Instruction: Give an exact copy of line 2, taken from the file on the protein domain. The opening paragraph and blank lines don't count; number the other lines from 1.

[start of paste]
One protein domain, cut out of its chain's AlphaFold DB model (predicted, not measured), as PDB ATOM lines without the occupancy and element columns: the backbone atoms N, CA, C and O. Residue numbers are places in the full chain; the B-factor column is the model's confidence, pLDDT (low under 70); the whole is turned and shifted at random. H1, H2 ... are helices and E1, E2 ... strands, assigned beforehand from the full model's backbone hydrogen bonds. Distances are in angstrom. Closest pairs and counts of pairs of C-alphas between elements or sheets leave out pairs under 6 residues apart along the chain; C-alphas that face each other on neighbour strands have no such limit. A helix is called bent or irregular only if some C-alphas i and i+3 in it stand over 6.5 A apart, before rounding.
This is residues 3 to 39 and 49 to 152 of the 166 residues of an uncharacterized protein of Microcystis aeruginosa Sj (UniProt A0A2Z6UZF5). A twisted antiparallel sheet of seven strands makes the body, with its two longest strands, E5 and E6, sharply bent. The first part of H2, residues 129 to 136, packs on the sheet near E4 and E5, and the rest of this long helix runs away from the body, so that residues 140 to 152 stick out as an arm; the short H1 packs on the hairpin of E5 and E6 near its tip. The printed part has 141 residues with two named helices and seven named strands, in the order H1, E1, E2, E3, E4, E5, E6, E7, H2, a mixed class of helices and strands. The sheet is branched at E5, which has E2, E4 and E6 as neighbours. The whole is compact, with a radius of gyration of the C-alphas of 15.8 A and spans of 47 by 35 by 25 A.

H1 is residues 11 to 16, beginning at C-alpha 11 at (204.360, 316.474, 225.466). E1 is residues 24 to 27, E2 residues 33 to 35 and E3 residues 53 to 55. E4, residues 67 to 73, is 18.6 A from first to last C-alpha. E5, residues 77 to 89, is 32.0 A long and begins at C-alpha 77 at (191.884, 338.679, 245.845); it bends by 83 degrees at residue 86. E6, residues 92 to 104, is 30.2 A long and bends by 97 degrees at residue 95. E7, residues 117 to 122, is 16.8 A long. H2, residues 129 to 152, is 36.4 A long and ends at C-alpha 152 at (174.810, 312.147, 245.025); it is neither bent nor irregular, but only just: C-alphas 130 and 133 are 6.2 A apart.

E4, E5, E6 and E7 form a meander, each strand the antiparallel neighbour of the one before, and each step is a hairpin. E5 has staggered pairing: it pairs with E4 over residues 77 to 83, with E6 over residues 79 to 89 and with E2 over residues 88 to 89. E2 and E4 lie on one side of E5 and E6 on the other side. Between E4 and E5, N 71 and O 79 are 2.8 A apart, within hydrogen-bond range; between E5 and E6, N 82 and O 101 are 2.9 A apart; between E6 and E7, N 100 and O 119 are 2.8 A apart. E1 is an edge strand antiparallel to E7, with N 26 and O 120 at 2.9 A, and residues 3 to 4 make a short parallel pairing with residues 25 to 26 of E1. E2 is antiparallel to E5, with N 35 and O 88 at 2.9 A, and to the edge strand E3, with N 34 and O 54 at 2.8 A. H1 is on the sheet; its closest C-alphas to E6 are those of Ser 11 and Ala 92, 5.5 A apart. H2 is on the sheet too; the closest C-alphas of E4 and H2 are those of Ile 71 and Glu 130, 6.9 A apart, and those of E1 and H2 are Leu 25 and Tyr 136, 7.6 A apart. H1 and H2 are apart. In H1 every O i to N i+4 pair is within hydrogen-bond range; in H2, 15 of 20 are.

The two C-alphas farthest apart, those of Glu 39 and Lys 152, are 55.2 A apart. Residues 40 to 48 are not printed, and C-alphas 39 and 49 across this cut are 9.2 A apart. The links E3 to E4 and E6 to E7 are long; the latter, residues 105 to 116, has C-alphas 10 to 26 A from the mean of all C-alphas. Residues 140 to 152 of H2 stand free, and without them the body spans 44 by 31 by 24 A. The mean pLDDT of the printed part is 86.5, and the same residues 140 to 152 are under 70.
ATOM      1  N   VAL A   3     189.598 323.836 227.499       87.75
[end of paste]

H1 is residues 11 to 16, beginning at C-alpha 11 at (204.360, 316.474, 225.466). E1 is residues 24 to 27, E2 residues 33 to 35 and E3 residues 53 to 55. E4, residues 67 to 73, is 18.6 A from first to last C-alpha. E5, residues 77 to 89, is 32.0 A long and begins at C-alpha 77 at (191.884, 338.679, 245.845); it bends by 83 degrees at residue 86. E6, residues 92 to 104, is 30.2 A long and bends by 97 degrees at residue 95. E7, residues 117 to 122, is 16.8 A long. H2, residues 129 to 152, is 36.4 A long and ends at C-alpha 152 at (174.810, 312.147, 245.025); it is neither bent nor irregular, but only just: C-alphas 130 and 133 are 6.2 A apart.